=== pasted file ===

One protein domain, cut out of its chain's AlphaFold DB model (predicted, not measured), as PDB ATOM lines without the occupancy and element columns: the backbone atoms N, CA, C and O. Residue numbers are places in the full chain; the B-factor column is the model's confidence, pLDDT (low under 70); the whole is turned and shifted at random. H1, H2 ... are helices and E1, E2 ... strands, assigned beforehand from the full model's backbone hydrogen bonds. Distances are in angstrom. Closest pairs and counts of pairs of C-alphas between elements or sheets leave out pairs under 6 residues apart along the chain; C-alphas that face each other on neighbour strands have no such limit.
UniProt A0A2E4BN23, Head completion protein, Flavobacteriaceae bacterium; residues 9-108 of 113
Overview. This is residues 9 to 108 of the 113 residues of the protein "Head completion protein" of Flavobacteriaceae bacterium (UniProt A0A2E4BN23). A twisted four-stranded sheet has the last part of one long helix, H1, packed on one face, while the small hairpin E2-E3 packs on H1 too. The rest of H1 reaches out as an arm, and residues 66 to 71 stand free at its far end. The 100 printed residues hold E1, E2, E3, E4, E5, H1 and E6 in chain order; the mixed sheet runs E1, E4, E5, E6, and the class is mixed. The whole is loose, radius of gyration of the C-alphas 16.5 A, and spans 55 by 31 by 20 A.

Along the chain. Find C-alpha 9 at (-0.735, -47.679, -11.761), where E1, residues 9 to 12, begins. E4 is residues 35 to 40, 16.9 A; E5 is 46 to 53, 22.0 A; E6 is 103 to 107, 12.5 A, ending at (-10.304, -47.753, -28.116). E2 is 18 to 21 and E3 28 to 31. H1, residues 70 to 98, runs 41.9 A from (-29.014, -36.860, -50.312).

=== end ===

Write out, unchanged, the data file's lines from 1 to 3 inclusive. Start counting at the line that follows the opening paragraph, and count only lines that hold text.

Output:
UniProt A0A2E4BN23, Head completion protein, Flavobacteriaceae bacterium; residues 9-108 of 113
Overview. This is residues 9 to 108 of the 113 residues of the protein "Head completion protein" of Flavobacteriaceae bacterium (UniProt A0A2E4BN23). A twisted four-stranded sheet has the last part of one long helix, H1, packed on one face, while the small hairpin E2-E3 packs on H1 too. The rest of H1 reaches out as an arm, and residues 66 to 71 stand free at its far end. The 100 printed residues hold E1, E2, E3, E4, E5, H1 and E6 in chain order; the mixed sheet runs E1, E4, E5, E6, and the class is mixed. The whole is loose, radius of gyration of the C-alphas 16.5 A, and spans 55 by 31 by 20 A.

Along the chain. Find C-alpha 9 at (-0.735, -47.679, -11.761), where E1, residues 9 to 12, begins. E4 is residues 35 to 40, 16.9 A; E5 is 46 to 53, 22.0 A; E6 is 103 to 107, 12.5 A, ending at (-10.304, -47.753, -28.116). E2 is 18 to 21 and E3 28 to 31. H1, residues 70 to 98, runs 41.9 A from (-29.014, -36.860, -50.312).